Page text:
Treatment: At this stage, a woman is most likely to feel frustrated. A plethora of emotions can set in - low self-esteem, dejection, anger, frustration, disappointment etc. A woman can successfully take control of the situation by acquiring knowledge on the subject. That includes recognizing her body needs and responses. She can attempt and engage in masturbation which helps understand effective stimulation techniques. Seeking professional help can prove effective. A gynecologist or urologist can look at the underlying causes and decide on the course of treatment.

Sex therapy: After detailed analysis of the underlying causes, sex therapist conducts sex therapy sessions. The session is about practicing techniques that contribute to increasing sexual pleasure, relaxation techniques, and masturbation lessons.

Sexual pain disorder: At this stage, the woman experiences pain during or after sex. Dyspareunia and Vaginismusare the two types of sexual pain disorder. A painful intercourse is referred to as dyspareunia. In Vaginismus, the woman experiences vaginal tightness, which is totally involuntary in nature. As a result the vagina closes, making penetration difficult and painful and sometimes impossible.

Symptoms: Vaginal pain or other distress on penile penetration

Causes: The disorder can cause severe dissatisfaction in the couple's relationship. The factors that contribute to sexual pain disorder can be physiological and psychological factors alone or a blend of both.

  • Past sexual trauma rape, sexual abuse
  • Poor vaginal lubrication
  • Health related conditions
  • Effects of surgery.
  • Sexual phobia.
  • Attitude towards sex.
  • Unsatisfactory sex acts.
  • Decreased levels of female hormones.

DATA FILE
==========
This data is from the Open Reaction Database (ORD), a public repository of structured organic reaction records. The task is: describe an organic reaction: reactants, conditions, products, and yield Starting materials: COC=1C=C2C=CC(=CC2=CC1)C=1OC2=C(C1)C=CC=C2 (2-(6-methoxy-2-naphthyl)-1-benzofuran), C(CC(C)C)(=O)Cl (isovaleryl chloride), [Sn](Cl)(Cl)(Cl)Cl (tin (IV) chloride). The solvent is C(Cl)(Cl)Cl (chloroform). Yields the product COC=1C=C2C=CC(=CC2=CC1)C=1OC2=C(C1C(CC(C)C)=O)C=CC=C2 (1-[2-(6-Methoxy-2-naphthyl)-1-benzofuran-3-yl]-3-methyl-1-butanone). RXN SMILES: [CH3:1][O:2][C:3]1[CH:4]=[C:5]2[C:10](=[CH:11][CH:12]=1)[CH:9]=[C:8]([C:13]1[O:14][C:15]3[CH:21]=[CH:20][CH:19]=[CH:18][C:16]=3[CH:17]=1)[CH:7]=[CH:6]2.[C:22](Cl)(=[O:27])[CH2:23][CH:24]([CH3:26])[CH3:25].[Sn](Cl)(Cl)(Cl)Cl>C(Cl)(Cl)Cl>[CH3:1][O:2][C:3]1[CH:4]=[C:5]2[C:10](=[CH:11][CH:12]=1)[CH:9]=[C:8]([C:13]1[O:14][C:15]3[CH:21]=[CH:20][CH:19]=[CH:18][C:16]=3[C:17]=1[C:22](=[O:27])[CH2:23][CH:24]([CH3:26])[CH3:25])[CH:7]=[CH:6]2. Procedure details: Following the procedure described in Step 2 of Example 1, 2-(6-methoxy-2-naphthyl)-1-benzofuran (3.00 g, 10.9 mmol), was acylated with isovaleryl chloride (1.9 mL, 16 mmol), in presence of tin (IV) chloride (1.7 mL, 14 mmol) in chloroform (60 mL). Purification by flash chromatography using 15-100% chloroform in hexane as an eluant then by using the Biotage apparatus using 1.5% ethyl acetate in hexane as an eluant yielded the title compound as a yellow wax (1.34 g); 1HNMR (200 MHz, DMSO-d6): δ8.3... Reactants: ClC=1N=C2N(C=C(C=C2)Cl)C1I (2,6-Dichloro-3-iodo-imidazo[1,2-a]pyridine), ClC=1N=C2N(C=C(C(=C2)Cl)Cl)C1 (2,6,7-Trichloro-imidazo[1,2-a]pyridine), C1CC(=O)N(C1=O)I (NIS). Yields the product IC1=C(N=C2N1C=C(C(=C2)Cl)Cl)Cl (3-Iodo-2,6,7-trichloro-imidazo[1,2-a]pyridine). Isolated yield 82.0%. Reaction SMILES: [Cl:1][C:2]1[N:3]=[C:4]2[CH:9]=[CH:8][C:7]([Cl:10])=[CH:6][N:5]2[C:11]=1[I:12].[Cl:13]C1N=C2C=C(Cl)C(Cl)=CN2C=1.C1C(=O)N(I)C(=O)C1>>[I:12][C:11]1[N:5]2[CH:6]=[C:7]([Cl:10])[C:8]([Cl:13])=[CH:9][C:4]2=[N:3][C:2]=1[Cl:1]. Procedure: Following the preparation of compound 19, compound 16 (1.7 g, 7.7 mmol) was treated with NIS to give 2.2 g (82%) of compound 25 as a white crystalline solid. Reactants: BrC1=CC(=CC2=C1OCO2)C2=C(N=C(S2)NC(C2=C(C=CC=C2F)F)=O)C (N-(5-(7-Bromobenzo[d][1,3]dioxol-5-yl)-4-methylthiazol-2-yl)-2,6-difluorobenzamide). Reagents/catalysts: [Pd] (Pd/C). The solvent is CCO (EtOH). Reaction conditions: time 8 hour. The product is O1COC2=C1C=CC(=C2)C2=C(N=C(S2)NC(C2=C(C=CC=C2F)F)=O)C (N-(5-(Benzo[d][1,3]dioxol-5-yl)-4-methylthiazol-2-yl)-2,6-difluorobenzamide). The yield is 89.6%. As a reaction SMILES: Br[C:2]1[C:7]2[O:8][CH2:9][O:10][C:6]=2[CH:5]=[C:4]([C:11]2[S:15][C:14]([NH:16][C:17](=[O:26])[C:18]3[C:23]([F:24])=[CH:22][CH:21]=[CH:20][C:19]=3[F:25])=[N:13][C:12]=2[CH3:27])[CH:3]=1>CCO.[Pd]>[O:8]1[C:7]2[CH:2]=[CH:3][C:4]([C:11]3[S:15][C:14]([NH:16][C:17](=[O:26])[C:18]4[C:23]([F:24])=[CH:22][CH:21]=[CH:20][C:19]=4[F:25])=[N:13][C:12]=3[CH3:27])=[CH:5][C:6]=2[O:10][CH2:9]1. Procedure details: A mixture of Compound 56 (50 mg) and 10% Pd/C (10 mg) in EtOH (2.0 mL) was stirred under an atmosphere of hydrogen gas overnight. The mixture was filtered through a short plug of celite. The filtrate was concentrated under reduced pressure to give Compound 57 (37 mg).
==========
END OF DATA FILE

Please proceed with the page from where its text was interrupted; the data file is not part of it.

• Infections in the bladder.
  • Premature sex immediately after surgery or childbirth.

Treatment: If the pain is persistent and interferes in sexual dissatisfaction, it is best to meet gynecologist or an urologist. A physical examination will be undertaken. The future course of treatment is then finalized.

  • The professional may advice a minimum of three weeks after childbirth for women who have delivered to resume sexual relation.

  • Lubricants and estrogen-containing creams or medications will be prescribed for women who are in menopause stage.

  • If the pain is due to endometriosis, medications will be prescribed. If need be surgery will be suggested.

  • If the pain is due to psychological factors, a sex therapist will engage both partners in counseling.

Coping with Female Sexual dysfunction

Every woman at some point of time is most likely to experience less desire for sex, unable to be excited, unable to achieve orgasm. The reasons can be simple - financial concerns, parenting issues, stress and fatigue, hectic career etc. These cannot be understood as disorders.

It is only when the problem continues and results in an unsatisfying sex life over a broad span of time; one can decide to check if it is female sexual dysfunction. Though female sexual dysfunction is seldom preventable, treatment is possible. The treatment begins depending on whether it is due to physical and or psychological factors.

Yet an effort to roll back to a satisfactory sex life can be made. Here are few tips to develop healthy sexual relationship.

  • Engage in an open discussion with partner. Share your concerns and difficulties.

  • Communicate sex preferences - preferred techniques and ideal time.

  • Decide to seek professional help.

  • Acquire knowledge about how your body works and responds to sex.

  • Change unrealistic expectations, if any, about sex.

  • Pay attention to body changes and learn to deal with changes.

  • Keep stress at bay. Learn stress management techniques.

  • Follow a healthy diet and a disciplined exercise regimen.

  • Avoiding smoke or drink helps female sexual dysfunction.

  • Follow instructions of health care provider.

  • Be regular with appointments with doctor.

  • Get rid of past traumatic experiences, seek psychiatric help.

Bibliography / Reference: